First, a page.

Today’s question comes from Tracey about that very subject.
Thanks for sharing your family’s adventure into semi self-sufficiency with everyone. I find your stories really inspiring.
I have looked on your site, and can’t find the info I’m looking for – although it’s probably in BIG letters under my nose.
How large is your block? Have you ever done a birds-eye plan of the garden? We have tried the rural acre block, but due to a bad back and missing family, we are going back to suburbia and since you seem to provide so much we are hoping ours can sustain our modified dream.
I appreciate that you are busy, so thanks for your time
Tracey & W
Well firstly Tracey, thanks for the email and sorry to hear about the bad back and you missing your family. I know all about bad backs and the dampening effect it can have on plans.
So on to your question. My suburban block is 779 m² (0.19 acre). It was the average block size back in the 1970’s when my home was built. Not all is arable, as the pool takes up about a fifth of the land and the house another two fifths, leaving me the remaining two fifths to grow food and raise chooks.
I have posted a birds-eye plan of the garden before, but that was quite a few years ago. I found an updated aerial view of my house and land (circa Oct 2012), and I have highlighted things that can be squeezed in to a small block of land such as ours.
Well, I believe that a picture is worth a thousand words, so here it is!
As you can see, you can fit an almighty swathe of things in a suburban block. Hopefully you will be able to see the potential in which ever new home you choose.
Your dream can become a reality, even in suburbia. Mine did!
Kathy P. says
Very cool. I guess all gardeners love seeing the layouts of other folks’ spreads!
This may to be helpful too: “Backyard Orchard Culture”. I’m planning on doing fruit trees this way – at least trying it. The basic idea is to stunt the growth of the trees so that they bear a manageable amount of fruit for a family plus you can work with the trees while standing on the ground. The trees are planted in an arrangement of four, about 18″ apart and then are summer pruned to keep them 6 – 8′ high. There’s more to it than that, and I’m still looking into it, but the Dave Wilson Nursery site has quite a bit of info (including some videos) – they may have even originated the technique. Here’s an article from their site to get you started: http://www.davewilson.com/homegrown/gardencompass/gc01_mar_apr_01.html
Gavin Webber says
Thanks for the link Kathy. It kind of looks like the method I have been using for my citrus trees, albeit in large pots to restrict their growth.
Awesome picture, Gav. And of course you’ve added/modified things quite a bit since the last birds eye view. You really do fit an amazing amount of food into a small space! And it doesn’t show the cheese cave or the beer brewing…
Gavin Webber says
Cheers Dawn! I was going to label the beer and the cheese, but thought it would be a bit over the top 😉
Very inspiring – you’re really using the land well. We’ve just gone all out and bought 11 acres (!!) but it was more because we loved the old homes it contained and wanted to give our country upbringing than because we plan to use it all. Thanks for the inspiration.
Gavin Webber says
Nice one. Yes it would be pretty time consuming to maintain a lot of the 11 acres. Are you returning most of it back to its natural state, and how much are your going to turn to food production? Would love to hear your plans.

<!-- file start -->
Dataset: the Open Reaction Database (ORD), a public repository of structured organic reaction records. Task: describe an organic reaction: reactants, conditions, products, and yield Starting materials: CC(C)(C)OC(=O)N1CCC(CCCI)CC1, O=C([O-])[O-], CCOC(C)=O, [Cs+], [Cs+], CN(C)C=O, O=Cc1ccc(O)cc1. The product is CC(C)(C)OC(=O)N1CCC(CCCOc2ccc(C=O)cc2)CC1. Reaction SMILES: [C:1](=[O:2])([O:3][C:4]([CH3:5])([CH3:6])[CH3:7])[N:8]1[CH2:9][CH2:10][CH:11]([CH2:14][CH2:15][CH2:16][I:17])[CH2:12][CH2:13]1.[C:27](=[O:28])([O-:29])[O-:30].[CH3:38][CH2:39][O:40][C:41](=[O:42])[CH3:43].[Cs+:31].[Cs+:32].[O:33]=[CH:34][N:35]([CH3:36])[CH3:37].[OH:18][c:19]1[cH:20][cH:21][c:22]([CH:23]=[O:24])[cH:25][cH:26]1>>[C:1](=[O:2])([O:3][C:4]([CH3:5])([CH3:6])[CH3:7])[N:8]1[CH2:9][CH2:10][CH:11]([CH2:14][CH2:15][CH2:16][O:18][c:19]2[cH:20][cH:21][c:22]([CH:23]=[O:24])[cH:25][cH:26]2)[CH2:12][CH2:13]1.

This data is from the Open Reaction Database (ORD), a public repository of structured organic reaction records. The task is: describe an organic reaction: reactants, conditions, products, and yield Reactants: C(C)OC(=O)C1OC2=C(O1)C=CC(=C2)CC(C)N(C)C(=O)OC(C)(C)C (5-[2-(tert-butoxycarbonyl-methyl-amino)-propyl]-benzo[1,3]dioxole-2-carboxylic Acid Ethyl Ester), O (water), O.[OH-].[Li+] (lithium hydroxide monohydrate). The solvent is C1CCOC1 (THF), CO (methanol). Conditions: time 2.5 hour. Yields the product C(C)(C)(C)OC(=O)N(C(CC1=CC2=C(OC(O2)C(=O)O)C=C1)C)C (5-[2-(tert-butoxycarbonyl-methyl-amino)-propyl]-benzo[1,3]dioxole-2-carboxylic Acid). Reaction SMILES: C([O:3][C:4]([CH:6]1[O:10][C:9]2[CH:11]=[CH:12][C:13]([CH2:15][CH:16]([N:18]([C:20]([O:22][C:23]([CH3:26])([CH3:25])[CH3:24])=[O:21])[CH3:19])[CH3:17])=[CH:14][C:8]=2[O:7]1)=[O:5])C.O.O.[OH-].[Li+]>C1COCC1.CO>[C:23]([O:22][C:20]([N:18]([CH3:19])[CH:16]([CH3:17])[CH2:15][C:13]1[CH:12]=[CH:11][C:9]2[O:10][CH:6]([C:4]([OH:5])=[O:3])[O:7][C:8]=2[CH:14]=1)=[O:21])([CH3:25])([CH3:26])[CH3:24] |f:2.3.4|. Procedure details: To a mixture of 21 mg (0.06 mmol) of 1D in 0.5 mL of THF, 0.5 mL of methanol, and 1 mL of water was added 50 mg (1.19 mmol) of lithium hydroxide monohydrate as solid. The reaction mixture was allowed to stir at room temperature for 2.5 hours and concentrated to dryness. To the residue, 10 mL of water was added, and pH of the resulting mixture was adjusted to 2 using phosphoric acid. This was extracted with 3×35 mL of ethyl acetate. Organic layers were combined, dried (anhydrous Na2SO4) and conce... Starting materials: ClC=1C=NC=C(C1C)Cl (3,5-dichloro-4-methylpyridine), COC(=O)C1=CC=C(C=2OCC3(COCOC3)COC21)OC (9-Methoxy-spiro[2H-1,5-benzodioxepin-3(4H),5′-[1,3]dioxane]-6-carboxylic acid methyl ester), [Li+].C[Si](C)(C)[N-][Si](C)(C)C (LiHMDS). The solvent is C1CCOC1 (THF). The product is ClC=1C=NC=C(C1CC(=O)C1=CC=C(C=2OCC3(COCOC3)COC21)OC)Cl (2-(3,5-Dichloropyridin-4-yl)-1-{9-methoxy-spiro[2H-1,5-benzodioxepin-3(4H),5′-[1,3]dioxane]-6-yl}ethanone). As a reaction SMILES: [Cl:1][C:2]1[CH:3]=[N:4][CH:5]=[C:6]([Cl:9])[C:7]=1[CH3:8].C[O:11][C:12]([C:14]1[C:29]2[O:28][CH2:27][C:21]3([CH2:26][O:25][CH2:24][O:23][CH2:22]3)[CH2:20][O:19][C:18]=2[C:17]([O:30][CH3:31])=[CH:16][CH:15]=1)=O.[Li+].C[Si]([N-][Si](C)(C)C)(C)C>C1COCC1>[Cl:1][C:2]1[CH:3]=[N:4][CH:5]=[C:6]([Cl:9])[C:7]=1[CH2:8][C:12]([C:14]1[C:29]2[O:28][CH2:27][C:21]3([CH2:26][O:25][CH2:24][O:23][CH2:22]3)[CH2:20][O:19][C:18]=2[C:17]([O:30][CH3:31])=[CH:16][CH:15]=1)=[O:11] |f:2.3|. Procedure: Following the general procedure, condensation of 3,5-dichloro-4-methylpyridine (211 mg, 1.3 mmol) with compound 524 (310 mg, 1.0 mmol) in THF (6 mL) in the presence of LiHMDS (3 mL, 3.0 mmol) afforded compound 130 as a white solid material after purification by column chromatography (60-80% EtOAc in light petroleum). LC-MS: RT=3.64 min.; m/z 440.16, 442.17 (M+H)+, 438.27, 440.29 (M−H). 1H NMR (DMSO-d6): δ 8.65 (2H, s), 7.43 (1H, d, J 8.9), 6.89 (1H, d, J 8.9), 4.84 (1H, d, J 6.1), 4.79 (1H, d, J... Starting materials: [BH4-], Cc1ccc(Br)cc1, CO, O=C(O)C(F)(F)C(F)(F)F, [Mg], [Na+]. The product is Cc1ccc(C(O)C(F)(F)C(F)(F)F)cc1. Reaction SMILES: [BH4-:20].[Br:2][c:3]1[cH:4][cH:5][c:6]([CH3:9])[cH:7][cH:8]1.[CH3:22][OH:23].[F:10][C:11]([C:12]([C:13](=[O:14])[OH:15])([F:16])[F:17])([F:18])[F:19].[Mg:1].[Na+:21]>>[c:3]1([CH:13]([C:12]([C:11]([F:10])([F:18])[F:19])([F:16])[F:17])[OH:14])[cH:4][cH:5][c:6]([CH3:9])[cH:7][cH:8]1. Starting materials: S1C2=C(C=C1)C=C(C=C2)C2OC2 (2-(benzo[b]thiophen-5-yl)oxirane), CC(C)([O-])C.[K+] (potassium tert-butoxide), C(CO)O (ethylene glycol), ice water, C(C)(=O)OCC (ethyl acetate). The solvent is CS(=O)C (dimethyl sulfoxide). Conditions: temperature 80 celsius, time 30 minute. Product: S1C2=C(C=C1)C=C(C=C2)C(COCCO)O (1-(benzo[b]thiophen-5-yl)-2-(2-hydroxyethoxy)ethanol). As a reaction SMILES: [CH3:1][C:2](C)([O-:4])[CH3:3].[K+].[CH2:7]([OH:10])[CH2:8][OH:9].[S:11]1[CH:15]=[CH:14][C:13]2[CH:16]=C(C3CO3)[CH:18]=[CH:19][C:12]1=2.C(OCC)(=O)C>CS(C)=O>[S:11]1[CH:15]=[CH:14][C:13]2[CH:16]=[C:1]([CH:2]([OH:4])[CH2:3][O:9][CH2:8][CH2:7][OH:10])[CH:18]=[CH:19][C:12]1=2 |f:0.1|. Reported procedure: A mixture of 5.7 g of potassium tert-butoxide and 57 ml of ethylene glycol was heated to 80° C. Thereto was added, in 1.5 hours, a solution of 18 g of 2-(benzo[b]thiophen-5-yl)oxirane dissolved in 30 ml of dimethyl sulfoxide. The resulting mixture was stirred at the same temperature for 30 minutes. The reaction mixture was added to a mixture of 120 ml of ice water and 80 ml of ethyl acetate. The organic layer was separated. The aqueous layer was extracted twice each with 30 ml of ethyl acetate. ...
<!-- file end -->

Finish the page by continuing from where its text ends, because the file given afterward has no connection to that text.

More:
I’ve been privileged to visit your house Gavin on Sustainable House Day and I was stunned at just how much production you squeeze out of a not overly large growing space. It’s inspiring to say the least and I’m sure I will be reading through your older blog posts a LOT in future for hints and ideas on how you’ve done it. I absolutely ADORE your idea of the fish farm too. I have looking into aquaponics too – it’s a brilliant concept and it’s on the list to look into over the quieter winter months.
wow you have a lot of fruit trees. I have always thought I didn’t have the room for fruit trees, but am managing to fit a few into our small space by planting in pots etc.
It is amazing how many fruit tree you can squeeze into a small space. If you also use techniques like espaliering trees agains a fenceline or wall then the number trees increases again.
I’m lucky enought to have a larger than standard suburban block and I have fruit trees planted down the back of the block in a triangle pattern so that every tree is about 3 to 4 metres from any other. I haven’t planted out the whole area but I have about 25 fruit and nut trees with room for another 15 without any problem. That works out to about 6 to 7 square metres per tree. I know people in small spaces who have even denser plating than that with no problems.
Hi Gavin; what a cool way of mapping out and displaying your yard….I think I might give that a go…. I’m building a mini orchard in my front yard at the moment as it gets the most sun.
yeh, reckon I might have to give doing that picture thing a crack as well, Gavin.
I have been tempted several times to replace the ‘patio’ with veges.
… and the shed. *shock!*
but haven’t gotten much further than the thought. It’s a thought worth having though 😉
We also have fruit trees planted closer together on the reading o Jackie French – about why fruit trees are usually planted further apart (England minimal sun whereas we have heaps of it here, and for commercial reasons – pickers/machines to go up and down the rows). Ours are maybe 2-3m apart? if that. So far so good.
We have also used dwarf varieties for some or are just keeping them pruned.